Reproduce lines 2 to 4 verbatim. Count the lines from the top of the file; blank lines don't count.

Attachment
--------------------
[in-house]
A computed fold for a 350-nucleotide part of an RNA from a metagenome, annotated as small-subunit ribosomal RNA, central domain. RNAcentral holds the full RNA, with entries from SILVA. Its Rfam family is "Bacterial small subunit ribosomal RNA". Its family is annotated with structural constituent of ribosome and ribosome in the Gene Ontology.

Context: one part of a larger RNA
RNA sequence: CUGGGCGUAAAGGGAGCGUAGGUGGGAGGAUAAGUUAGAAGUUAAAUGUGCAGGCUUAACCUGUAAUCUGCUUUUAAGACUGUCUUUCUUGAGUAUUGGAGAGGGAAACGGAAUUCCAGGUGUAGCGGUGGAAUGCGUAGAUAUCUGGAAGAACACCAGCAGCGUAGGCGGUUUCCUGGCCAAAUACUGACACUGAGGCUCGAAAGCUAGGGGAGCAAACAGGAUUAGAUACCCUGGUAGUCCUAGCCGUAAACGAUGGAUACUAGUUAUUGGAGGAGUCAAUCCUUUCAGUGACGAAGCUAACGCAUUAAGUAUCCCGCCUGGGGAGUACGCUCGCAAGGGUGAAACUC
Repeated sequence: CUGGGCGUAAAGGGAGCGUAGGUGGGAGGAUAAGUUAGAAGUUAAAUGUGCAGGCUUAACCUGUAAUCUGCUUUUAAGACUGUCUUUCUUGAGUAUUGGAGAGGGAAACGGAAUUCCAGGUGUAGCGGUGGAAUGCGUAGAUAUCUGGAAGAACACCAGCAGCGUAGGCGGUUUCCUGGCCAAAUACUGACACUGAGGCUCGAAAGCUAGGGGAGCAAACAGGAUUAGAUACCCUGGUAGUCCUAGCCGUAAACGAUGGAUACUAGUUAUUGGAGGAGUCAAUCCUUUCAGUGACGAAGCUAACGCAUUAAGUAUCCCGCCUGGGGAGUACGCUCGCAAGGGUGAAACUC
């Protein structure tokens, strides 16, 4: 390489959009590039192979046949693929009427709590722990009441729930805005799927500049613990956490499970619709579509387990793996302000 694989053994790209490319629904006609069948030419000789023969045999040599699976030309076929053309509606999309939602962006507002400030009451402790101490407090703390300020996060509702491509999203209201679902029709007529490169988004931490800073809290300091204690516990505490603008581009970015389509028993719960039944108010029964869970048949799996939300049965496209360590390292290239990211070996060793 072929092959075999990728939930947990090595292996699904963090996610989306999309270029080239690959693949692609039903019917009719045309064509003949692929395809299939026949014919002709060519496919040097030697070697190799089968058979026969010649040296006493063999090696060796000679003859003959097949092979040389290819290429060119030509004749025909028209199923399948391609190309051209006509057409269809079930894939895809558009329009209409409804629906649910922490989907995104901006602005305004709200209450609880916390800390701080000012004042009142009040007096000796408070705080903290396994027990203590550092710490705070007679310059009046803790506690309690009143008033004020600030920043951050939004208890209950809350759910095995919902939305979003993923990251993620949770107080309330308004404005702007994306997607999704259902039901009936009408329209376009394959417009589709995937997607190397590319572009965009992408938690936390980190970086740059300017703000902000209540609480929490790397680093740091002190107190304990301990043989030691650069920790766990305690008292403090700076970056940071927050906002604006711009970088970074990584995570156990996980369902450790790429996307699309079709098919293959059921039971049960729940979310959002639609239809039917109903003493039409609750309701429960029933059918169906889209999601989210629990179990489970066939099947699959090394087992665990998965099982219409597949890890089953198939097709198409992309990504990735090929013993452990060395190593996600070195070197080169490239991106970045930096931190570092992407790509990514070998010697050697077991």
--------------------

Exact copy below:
A computed fold for a 350-nucleotide part of an RNA from a metagenome, annotated as small-subunit ribosomal RNA, central domain. RNAcentral holds the full RNA, with entries from SILVA. Its Rfam family is "Bacterial small subunit ribosomal RNA". Its family is annotated with structural constituent of ribosome and ribosome in the Gene Ontology.

Context: one part of a larger RNA
RNA sequence: CUGGGCGUAAAGGGAGCGUAGGUGGGAGGAUAAGUUAGAAGUUAAAUGUGCAGGCUUAACCUGUAAUCUGCUUUUAAGACUGUCUUUCUUGAGUAUUGGAGAGGGAAACGGAAUUCCAGGUGUAGCGGUGGAAUGCGUAGAUAUCUGGAAGAACACCAGCAGCGUAGGCGGUUUCCUGGCCAAAUACUGACACUGAGGCUCGAAAGCUAGGGGAGCAAACAGGAUUAGAUACCCUGGUAGUCCUAGCCGUAAACGAUGGAUACUAGUUAUUGGAGGAGUCAAUCCUUUCAGUGACGAAGCUAACGCAUUAAGUAUCCCGCCUGGGGAGUACGCUCGCAAGGGUGAAACUC